Rattlesnakes at Old Woman Creek


One of my favorite stories from early Milan is when F. W. Fowler first came to this area in 1810 as part of the group working on the Abbott farm land. In early September of that year, he was hired as a laborer by John Wallworth who was building the first “grist mill” in the Firelands, near the center of Eldridge Township (now Berlin Township).

We began this story with Fowler, dressed in his hiking clothes which included buckskin pantaloons for trousers and shupack moccasins on his feet, hiking south from Abbot's Settlement* through the woods following specific marks on the trees to guide him to the grist mill site. He was wearing this outfit to protect him from pine needles and reptiles in the area. But before he started there was a heavy rain the day before and because he was walking through the woods with tall grass and herbage, he was soon as wet as if he had waded in the creek.

He finally came to a clearing beside Old Woman Creek and followed the creek on the east bank and hoping he was nearing the mill site. The ground was muddy beside the creek and his shupacks kept falling off his feet. This was slowing his progress, so he finally took them off, continued walking for a while and then jumped on a log and yelled out hoping that he was near the location. Another voice came back to him from the west side of the creek and he knew he was near the mill location so in his exuberant state, he jumped off the log to go in the direction of the voice, but he landed on a large rattlesnake who was as surprised as Fowler and probably just as frightened. Fowler froze for a moment standing on the snake but when he heard the deathly rattle from the snake, survival overtook him and he killed the snake. And you would think that was enough of a scare to make a man want to avoid snakes, but this story is just beginning.

There were two men working at the site beside Fowler, Perez Starr (who had answered Fowler's shout) and a man known as Seymour and they were the millwrights and between the three of them, they started to build the mill. After the first week of work, resting on Sunday, Seymour and Fowler decided to hunt for a bee tree near the camp. In hunting for the insect tree, they came across an old Chestnut log on which laid a rattlesnake which they promptly killed. However, they heard a muffled rattle inside the log but they couldn’t reach the snake to pull it out, so they cut off a section of the tree to reach the other rattlesnake inside the tree. Unfortunately, what they found was a nest of very pregnant rattlesnakes. When they finished killing all the snakes they laid them on the ground to count out how many they had killed which totaled forty-nine rattlesnakes, many about to give birth to baby snakes. They thought that they finally had the rattlesnake population under control and could build the mill without interference from reptiles, or at least rattlesnakes.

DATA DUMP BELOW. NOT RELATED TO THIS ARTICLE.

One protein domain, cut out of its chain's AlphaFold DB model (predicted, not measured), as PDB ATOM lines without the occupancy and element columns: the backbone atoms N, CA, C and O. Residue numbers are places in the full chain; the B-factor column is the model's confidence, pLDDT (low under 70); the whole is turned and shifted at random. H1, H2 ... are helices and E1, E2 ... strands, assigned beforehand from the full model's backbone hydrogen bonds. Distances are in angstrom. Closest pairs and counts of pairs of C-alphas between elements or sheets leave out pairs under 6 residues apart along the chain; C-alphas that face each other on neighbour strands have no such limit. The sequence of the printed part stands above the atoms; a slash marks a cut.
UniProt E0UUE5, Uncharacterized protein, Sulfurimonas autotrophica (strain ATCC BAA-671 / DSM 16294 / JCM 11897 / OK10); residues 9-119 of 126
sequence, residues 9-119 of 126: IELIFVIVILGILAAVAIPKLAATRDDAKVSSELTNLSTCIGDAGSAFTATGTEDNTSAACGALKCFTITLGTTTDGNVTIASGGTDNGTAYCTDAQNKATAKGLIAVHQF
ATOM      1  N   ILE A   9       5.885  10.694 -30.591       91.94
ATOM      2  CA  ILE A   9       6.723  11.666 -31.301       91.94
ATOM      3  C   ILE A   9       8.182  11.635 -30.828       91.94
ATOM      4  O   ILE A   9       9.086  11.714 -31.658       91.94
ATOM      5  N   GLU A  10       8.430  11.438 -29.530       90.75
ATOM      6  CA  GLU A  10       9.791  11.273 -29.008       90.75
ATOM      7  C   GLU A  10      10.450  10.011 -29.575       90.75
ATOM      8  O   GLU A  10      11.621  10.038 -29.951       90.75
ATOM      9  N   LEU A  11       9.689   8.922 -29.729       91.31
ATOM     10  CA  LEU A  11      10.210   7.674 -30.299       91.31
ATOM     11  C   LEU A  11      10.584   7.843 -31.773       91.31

Unfortunately, they were wrong. The four people (including Seymour's wife who cooked for them) lived in a bark shanty that protected them from the elements. One stormy night, as they were sleeping in the shanty, a rattlesnake came in from the storm and curled up under a straw filled pillow that Fowler and Starr were using as they sleep on the floor. The first person that rolled over got a distinctive rattle and both jumped away from the pillow and proceeded to kill the snake. They now knew that they still hadn't got rid of the rattlesnakes in the area, so in the morning they decided to search the area for more rattlesnakes. Across the creek they found a den of rattlers directly across from the mill they were building. They really had no choice but to declare war on the snakes and by the time they finished cleaning out the den of snakes, they had killed over 300 rattlesnakes.

In the two months that Fowler worked at building the grist mill, he was directly involved with killing over 350 rattlesnakes beside Old Woman Creek. Fowler left in November to return to Abbot's Settlement* and the grist mill (shown in historic photo at the right) was completed and opened in January of 1811.

John Wallworth sold the mill to John Thompson and then he re-sold to the Hill family who converted it to a water mill and operated it for over 100 years supplying lumber to this area. The mill is no longer in existence. However, the stone support legs are still standing in the scenic valley beside Old Woman Creek in Berlin Heights, south of the Ohio Turnpike on the west side of Berlin Road.


Photo courtesy of Berlin Heights Historical Society

Source Material: The Firelands Pioneer, November 1858, Memoirs of Milan Township by F. W. Fowler - Page 29  


* Abbot’s Settlement: When David Abbot purchased 1800 acres on both sides of the Huron River, this area was part of Avery Township (now known as Milan Township – part of Section Two) which was on both sides of now Mason Road.  Later, Abbot submitted to the recorder’s office a “Town of Huron” which was on the east side of the river and this area became briefly the County Seat on Huron Township until it was moved to Norwalk in 1818. Abbot’s Settlement is also known with historians as Abbott’s Settlement, Avery Twp, Huron, Avery (there is no record of changing the name from Huron to Avery) and the old county seat. The old town of Huron/Avery are gone today and they have no relationship to the current towns of Huron or Avery in Northern Ohio today.


Milan Pioneer Stories

Rattlesnakes at Old Women Creek

Justice at the Old County Seat

 The Tragic Story of Return Ward


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This Page Last Updated: 08/27/2015

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